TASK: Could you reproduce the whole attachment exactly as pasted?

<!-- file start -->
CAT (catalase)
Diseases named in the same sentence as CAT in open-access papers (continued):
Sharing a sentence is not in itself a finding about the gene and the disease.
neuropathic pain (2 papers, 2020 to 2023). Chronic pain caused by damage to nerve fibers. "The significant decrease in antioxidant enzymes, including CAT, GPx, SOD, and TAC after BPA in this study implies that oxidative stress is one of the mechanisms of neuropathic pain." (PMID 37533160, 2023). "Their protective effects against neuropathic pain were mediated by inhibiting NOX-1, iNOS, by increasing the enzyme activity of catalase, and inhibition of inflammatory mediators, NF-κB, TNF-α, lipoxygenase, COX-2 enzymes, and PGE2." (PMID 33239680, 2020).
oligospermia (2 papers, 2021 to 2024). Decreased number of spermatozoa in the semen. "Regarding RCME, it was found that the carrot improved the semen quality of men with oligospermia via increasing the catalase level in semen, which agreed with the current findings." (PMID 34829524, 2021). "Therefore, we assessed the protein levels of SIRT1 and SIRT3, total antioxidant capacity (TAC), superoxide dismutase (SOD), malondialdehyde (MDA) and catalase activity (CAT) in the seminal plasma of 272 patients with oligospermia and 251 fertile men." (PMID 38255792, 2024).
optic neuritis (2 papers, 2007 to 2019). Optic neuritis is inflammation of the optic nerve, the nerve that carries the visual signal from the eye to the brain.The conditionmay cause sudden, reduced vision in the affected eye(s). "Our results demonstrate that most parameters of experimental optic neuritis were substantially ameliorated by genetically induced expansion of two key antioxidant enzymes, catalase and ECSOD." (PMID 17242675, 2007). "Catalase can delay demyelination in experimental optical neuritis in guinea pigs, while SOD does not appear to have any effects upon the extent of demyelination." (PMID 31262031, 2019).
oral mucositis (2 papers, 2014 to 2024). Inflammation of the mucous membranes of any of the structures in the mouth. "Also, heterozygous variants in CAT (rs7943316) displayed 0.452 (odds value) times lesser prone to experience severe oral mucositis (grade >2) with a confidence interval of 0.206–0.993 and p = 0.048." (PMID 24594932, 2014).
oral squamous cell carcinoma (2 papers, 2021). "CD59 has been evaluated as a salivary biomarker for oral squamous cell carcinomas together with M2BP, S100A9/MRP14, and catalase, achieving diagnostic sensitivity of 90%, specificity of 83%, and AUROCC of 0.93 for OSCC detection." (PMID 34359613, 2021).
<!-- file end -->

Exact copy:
CAT (catalase)
Diseases named in the same sentence as CAT in open-access papers (continued):
Sharing a sentence is not in itself a finding about the gene and the disease.
neuropathic pain (2 papers, 2020 to 2023). Chronic pain caused by damage to nerve fibers. "The significant decrease in antioxidant enzymes, including CAT, GPx, SOD, and TAC after BPA in this study implies that oxidative stress is one of the mechanisms of neuropathic pain." (PMID 37533160, 2023). "Their protective effects against neuropathic pain were mediated by inhibiting NOX-1, iNOS, by increasing the enzyme activity of catalase, and inhibition of inflammatory mediators, NF-κB, TNF-α, lipoxygenase, COX-2 enzymes, and PGE2." (PMID 33239680, 2020).
oligospermia (2 papers, 2021 to 2024). Decreased number of spermatozoa in the semen. "Regarding RCME, it was found that the carrot improved the semen quality of men with oligospermia via increasing the catalase level in semen, which agreed with the current findings." (PMID 34829524, 2021). "Therefore, we assessed the protein levels of SIRT1 and SIRT3, total antioxidant capacity (TAC), superoxide dismutase (SOD), malondialdehyde (MDA) and catalase activity (CAT) in the seminal plasma of 272 patients with oligospermia and 251 fertile men." (PMID 38255792, 2024).
optic neuritis (2 papers, 2007 to 2019). Optic neuritis is inflammation of the optic nerve, the nerve that carries the visual signal from the eye to the brain.The conditionmay cause sudden, reduced vision in the affected eye(s). "Our results demonstrate that most parameters of experimental optic neuritis were substantially ameliorated by genetically induced expansion of two key antioxidant enzymes, catalase and ECSOD." (PMID 17242675, 2007). "Catalase can delay demyelination in experimental optical neuritis in guinea pigs, while SOD does not appear to have any effects upon the extent of demyelination." (PMID 31262031, 2019).
oral mucositis (2 papers, 2014 to 2024). Inflammation of the mucous membranes of any of the structures in the mouth. "Also, heterozygous variants in CAT (rs7943316) displayed 0.452 (odds value) times lesser prone to experience severe oral mucositis (grade >2) with a confidence interval of 0.206–0.993 and p = 0.048." (PMID 24594932, 2014).
oral squamous cell carcinoma (2 papers, 2021). "CD59 has been evaluated as a salivary biomarker for oral squamous cell carcinomas together with M2BP, S100A9/MRP14, and catalase, achieving diagnostic sensitivity of 90%, specificity of 83%, and AUROCC of 0.93 for OSCC detection." (PMID 34359613, 2021).